Startup Principles : Are You Building ‘Great’ Products?

After having shipped enterprise and small business products over the past seven years, here are a few things that I have learned along the way. This is a simple checklist of six things to help you build great products as a startup.

Solve a real problem

Many startups run into corner cases and problems that are silo or specific to a niche. Truly understanding the problem and determining whether or not customers are satisfied with your proposed solution will help pave the way for solid building blocks of a product. There are several problems to solve. Some problems are real and will drive you as an entrepreneur. Pick a problem that is close to your heart, something you may have experienced or seen others experience.

Validate your solution

You can do this by conducting interviews, surveys, simply walking out of your office building and talking to potential customers. The biggest mistake that companies make is to focus on their creative and amazing solution without asking customers if they are willing to pay for it. Validating your solution makes it easy to qualify any assumptions you have made and avoid building products that no one will use.

Perform competitive analysis

Competitive analysis requires researching the market for alternate solutions. It’s easy to look at your innovation and fall in love with it. Take the time to understand the market and the various options that are available to consumers. Learn more about your competitors and their differentiators. What are your barriers to entry in the market? Competitive analysis helps distinguish your product and brand.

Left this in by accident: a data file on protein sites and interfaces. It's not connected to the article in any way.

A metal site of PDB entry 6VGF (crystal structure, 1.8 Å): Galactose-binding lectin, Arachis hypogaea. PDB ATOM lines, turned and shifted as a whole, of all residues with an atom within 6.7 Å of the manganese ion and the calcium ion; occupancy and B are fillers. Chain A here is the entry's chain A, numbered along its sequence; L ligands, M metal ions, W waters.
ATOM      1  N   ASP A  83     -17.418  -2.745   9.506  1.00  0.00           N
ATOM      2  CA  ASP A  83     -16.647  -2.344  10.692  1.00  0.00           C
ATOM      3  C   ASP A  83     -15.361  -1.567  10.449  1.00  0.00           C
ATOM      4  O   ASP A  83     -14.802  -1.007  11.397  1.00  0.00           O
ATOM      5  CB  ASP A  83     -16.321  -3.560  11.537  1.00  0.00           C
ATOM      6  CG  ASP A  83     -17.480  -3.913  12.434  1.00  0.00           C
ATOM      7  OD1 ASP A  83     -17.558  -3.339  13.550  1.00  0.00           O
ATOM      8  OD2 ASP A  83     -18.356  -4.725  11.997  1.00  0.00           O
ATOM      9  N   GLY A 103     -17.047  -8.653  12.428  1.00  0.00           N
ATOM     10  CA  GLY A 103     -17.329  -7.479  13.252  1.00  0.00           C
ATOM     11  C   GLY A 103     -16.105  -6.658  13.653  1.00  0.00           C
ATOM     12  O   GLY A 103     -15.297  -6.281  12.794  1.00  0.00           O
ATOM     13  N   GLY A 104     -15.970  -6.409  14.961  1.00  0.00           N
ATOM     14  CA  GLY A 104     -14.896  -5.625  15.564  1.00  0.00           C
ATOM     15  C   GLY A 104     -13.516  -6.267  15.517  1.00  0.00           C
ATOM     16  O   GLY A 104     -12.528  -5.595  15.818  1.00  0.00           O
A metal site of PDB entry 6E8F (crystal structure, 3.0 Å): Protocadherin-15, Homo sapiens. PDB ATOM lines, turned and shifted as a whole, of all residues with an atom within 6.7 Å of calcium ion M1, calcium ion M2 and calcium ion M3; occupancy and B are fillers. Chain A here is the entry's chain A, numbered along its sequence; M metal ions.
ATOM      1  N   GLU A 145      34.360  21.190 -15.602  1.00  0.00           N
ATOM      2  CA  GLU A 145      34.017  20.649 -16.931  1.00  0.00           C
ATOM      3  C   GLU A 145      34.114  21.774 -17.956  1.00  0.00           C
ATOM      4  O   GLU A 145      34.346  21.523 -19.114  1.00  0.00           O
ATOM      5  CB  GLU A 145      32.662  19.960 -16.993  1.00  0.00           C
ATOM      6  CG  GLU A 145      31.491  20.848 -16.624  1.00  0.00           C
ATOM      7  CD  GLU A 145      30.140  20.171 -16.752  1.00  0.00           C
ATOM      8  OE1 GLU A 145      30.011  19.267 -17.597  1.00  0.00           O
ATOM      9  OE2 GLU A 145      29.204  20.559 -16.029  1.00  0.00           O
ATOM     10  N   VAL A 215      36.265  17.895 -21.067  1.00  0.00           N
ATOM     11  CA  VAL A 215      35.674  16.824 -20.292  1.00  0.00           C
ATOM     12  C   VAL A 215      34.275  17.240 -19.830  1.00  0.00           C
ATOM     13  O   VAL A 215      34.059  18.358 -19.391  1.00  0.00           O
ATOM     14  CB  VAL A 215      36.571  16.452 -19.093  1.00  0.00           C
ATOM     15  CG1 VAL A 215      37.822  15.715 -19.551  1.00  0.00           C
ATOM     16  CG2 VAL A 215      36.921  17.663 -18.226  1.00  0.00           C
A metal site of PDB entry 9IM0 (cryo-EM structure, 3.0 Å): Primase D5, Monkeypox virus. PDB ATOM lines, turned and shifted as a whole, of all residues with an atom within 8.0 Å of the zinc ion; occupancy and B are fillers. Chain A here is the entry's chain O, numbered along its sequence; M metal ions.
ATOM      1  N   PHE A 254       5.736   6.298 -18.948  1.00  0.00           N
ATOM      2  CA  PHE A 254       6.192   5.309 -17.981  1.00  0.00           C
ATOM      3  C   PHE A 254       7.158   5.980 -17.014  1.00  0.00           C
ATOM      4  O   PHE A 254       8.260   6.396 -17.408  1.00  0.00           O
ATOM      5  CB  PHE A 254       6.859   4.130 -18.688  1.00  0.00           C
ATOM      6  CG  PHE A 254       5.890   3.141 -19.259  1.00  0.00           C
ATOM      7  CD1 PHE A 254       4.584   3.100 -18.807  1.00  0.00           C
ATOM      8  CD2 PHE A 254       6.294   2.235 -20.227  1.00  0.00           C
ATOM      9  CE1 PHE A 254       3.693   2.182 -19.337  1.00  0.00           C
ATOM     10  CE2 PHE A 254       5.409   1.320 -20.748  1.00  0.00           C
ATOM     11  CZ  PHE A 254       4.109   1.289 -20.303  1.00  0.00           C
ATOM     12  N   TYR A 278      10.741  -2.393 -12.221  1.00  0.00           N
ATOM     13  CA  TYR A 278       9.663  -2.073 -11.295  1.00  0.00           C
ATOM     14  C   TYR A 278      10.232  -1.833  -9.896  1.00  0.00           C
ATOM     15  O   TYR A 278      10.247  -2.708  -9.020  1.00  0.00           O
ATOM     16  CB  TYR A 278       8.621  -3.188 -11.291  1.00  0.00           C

Build iteratively

The biggest lesson one can learn from agile methodologies is to build iteratively. Start with a small feature set and work on a strong foundation. Prioritize and truly understand what will constitute the minimum viable product. Then, build it. Understand the importance of the user need and the satisfaction that a user will get after using the product. Do not allow scope creep or gold-plating to absorb the time and resources you have on hand.

Start with a small scope, build iterations and create high customer value. This will help you validate the product, fail fast and make corrections along the way.

Have a strong value proposition

A strong value proposition creates a solid foundation. Take some time and ask questions about the product. What are the benefits to users? Why would they use your product instead of going to the competitor? What makes you unique and what makes your product unique? Define a strong value proposition which will enable users to identify with your product. This also means putting together a value proposition statement that defines at the highest level what your product will deliver. It is also a formalized way to share your product concept and gather user feedback.

Leverage tools to help stay organized

Feature checklists, UI design guidelines, Storyboards, Burn down charts and the list goes on. There are several tools that you can leverage to stay organized as you build iteratively. Time, scope, resources, quality, risk, communication and cost are some of the parameters that you will need to plan for and track. Staying organized while you develop your product is critical. This will help you avoid the trap of exceeding time and budget.

Lastly, focus on your team and make sure you cater to the needs of your rock star team. Great teams build great products!

This post is part of my blog posts at Inc-Well NBC Chicago

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